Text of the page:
Hope has received fellowships and awards from the National Endowment for the Arts, the National Book Critics Circle, The New York Times Foundation, the Barbara Deming Memorial Fund for Women Writers, Cave Canem, the Awesome Foundation, Yale University’s THREAD Writer’s Program, and the Voices of Our Nations Arts Foundation (VONA).
Hope is an Assistant Professor of English and Creative Writing at the University of Nebraska-Lincoln. She is a former contributing editor for The Root, where she originated a column on African diasporic literature, and a founding board member and former Media & Communications Director for the Kimbilio Center for African American Fiction.
Dr. Ayana Jamieson founded the Octavia E. Butler Legacy Network to preserve and promote research and scholarship on one of the preeminent science fiction and fantasy writers of the 20th century. Ayana Jamieson is currently a faculty member at California State Polytechnic University at Pomona in the Ethnic and Women’s Studies Department.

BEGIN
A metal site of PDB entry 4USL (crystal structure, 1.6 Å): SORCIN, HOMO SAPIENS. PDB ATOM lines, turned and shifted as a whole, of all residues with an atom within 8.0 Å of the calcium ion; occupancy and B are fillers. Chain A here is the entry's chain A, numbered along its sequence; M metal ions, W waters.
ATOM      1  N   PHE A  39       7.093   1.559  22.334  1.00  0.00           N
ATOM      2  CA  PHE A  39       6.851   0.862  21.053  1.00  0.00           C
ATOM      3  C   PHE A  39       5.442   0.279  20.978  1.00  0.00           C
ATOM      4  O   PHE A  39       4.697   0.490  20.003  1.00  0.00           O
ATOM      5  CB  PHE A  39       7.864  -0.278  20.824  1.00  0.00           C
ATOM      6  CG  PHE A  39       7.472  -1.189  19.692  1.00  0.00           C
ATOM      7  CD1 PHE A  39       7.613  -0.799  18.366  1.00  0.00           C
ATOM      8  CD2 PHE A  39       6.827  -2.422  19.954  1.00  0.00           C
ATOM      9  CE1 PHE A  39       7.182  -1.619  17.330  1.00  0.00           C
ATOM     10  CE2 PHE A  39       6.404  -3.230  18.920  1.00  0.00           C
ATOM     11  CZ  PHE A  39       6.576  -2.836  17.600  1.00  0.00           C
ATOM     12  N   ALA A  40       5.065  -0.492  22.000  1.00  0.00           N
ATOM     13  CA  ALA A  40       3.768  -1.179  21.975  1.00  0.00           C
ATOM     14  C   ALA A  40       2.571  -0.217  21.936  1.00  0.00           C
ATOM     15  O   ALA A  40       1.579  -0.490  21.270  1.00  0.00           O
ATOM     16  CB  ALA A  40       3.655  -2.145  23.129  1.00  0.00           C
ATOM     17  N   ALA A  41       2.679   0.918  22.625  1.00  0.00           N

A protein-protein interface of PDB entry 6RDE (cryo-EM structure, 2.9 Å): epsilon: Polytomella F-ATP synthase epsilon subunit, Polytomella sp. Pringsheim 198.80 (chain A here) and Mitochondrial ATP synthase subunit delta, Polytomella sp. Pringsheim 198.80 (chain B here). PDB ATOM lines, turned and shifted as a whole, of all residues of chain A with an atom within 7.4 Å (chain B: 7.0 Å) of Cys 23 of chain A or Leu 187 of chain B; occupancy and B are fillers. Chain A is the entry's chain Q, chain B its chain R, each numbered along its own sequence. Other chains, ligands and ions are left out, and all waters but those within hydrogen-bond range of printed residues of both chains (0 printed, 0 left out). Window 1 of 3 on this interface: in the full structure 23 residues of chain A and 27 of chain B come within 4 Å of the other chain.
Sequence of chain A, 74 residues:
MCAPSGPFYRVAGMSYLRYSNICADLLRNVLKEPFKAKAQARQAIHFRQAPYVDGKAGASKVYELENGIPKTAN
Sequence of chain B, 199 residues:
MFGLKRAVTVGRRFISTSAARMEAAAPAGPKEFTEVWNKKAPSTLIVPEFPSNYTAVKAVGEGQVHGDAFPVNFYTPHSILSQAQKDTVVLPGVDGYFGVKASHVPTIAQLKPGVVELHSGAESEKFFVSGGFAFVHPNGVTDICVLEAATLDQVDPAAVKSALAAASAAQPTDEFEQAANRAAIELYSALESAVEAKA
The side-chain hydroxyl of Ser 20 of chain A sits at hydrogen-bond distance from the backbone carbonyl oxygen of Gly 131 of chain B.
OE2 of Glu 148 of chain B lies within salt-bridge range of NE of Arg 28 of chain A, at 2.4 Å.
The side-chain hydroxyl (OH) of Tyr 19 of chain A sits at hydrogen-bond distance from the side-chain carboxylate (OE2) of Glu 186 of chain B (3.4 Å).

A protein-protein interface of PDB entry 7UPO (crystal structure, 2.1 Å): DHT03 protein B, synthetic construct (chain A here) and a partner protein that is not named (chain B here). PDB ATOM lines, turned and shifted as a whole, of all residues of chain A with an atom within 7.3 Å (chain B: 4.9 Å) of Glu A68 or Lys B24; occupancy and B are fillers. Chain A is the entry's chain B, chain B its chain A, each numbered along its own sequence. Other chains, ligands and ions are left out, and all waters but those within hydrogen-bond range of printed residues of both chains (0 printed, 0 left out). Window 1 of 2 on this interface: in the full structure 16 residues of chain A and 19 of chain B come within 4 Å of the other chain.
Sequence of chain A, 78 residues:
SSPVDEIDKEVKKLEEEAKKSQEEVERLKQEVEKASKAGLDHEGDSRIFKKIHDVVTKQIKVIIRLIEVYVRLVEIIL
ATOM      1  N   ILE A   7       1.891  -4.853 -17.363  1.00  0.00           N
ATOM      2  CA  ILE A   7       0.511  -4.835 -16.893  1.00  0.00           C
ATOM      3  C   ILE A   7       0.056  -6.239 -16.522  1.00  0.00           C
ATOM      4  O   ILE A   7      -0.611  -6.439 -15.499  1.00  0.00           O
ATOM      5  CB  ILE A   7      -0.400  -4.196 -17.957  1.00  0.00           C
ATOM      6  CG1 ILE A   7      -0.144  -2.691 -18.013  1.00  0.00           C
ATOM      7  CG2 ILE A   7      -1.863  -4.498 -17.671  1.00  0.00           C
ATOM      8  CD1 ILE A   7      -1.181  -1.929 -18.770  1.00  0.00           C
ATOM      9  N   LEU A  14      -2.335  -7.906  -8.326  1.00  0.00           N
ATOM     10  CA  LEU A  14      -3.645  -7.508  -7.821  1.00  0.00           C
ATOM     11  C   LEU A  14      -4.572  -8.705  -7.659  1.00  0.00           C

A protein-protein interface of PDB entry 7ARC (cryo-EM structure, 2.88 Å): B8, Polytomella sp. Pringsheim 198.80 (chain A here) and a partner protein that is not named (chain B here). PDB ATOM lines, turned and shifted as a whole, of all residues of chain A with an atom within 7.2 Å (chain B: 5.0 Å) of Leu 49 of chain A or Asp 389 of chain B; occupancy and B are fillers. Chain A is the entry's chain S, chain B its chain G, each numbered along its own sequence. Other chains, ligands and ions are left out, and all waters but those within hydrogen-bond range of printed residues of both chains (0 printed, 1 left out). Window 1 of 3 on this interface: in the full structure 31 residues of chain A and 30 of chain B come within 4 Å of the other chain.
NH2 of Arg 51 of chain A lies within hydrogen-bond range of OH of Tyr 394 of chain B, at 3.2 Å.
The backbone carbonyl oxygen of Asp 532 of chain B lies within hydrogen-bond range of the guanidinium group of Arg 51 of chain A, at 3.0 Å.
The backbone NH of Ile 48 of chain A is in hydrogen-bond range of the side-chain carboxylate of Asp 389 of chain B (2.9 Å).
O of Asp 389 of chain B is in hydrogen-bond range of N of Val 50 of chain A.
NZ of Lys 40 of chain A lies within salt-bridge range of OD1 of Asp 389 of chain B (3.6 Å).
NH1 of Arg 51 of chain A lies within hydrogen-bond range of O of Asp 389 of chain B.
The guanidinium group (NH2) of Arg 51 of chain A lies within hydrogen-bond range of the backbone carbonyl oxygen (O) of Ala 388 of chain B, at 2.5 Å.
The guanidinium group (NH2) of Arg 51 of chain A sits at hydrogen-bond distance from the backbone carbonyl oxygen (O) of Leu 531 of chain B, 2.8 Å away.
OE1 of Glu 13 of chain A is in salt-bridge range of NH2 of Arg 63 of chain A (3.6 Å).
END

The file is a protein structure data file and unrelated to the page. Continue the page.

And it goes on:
Grace D. Gipson, Ph.D., is an Assistant Professor in the department of African American Studies at Virginia Commonwealth University (Richmond, VA).
As a Black future feminist/pop culture scholar, Dr. Gipson's area of research interest centers on black popular culture, digital humanities, representations of race and gender within comic books, Afrofuturism, and race and new media. Grace's work has been featured in various publications and book chapters in such outlets as Black Perspectives, Huffington Post, NPR.org, Quality Comix and Richmond-Times Dispatch.
Outside the classroom, you can find Grace collecting comic books and stamps on her international travel discoveries, participating as part of the #BlackComicsChat podcast crew and giving back to the community through a myriad of projects and organizations. You can also follow her on Twitter @GBreezy20.
KEITA KORA DESIGN